Perceptions on Pharmacist-Provided Clinical Services

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Perceptions on Pharmacist-Provided Clinical Services 

Perceived Usefulness and Comfort Level of Local Primary Care Physicians in Referring Patients for Pharmacist-Provided Clinical Services Compared to Patients’ Perceived Monetary Value of Pharmacist-Provided Clinical Services, University of Arkansas for Medical Sciences

Pharmacist-provided clinical services are becoming more and more common across the country. Their need and benefit has already been proven in some disease states; however, pharmacists may still see some boundaries to starting these services in their pharmacy. This study will impact the ability to market and price these types of services and will help us understand which services are most useful to physicians. With this information we can also inform policy makers of the importance of the pharmacist’s role in patient care. We can then begin to make changes regarding payment and reimbursement models. This survey may be useful in educating physicians on the services pharmacists are trained to provide. More education and interaction between pharmacists and physicians is critical to increasing their comfort level with pharmacist provided patient care services [27].

This research project is a result of a partnership between the University of Arkansas for Medical Sciences and Kroger Pharmacy. A community residency program established between UAMS and Kroger Pharmacy provides a community partner for the college to examine the services available by community pharmacists to physicians and patients in central Arkansas. The data from this needs assessment survey can be used to help community pharmacists develop clinical services at their practice site.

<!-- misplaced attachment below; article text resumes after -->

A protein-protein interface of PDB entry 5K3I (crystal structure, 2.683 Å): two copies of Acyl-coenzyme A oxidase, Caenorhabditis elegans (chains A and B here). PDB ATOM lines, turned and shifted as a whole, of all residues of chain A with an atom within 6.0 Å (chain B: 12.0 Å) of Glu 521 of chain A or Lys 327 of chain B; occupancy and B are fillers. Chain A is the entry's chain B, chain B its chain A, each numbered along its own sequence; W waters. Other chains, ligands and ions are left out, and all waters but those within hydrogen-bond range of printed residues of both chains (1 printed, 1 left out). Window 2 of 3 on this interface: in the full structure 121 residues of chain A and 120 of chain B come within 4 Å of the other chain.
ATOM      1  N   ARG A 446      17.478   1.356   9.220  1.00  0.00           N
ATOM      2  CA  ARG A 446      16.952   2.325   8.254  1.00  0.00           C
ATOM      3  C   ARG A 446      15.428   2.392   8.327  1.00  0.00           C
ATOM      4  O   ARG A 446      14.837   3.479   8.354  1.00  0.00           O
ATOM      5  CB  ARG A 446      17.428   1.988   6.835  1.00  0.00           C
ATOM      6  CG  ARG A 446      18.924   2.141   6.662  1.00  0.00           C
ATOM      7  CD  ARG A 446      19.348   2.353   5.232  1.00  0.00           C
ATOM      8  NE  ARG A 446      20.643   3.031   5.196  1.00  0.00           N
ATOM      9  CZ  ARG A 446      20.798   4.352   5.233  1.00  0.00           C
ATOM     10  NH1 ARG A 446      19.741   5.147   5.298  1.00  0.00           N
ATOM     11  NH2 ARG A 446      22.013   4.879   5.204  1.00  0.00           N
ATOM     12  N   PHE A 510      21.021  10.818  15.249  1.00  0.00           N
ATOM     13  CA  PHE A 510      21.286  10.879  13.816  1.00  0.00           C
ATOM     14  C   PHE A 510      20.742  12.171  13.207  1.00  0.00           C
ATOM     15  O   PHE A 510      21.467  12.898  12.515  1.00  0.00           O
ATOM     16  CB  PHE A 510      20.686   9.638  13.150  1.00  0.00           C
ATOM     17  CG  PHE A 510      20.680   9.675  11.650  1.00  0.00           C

Two separate surveys will be distributed. A three-question survey will be mailed to 100 local primary care physicians and administered face-to-face to 250 patients in multiple Kroger pharmacies. Physicians will have the opportunity to return the survey by fax for one month. Physicians will receive a notice of the survey by fax and a fax reminder to return the survey at 2 weeks and 4 weeks. Physicians who are interested in services will have the opportunity to provide information to be contacted after the study.

The five-question patient survey will be distributed at multiple locations of a chain retail pharmacy and at local community screenings. These surveys will be filled out on site and returned to the pharmacist immediately.

One of the barriers pharmacists face in providing clinical services is negative push-back from physicians and barriers regarding reimbursement models. Studies like this to determine needs and payment information will help other pharmacists develop successful programs in the community. Preliminary results show that physicians have an increased comfort level with pharmacists providing service like diabetes education over lipid panel monitoring, INR monitoring, and travel immunizations. This may be a result of documented pharmacist intervention in these areas. Physicians are familiar with Ashville Project and Diabetes 10 City Challenge which provides evidence of pharmacist’s interventions. More outcomes data is necessary to show the overall impact pharmacist’s have on positive patient outcomes [28].

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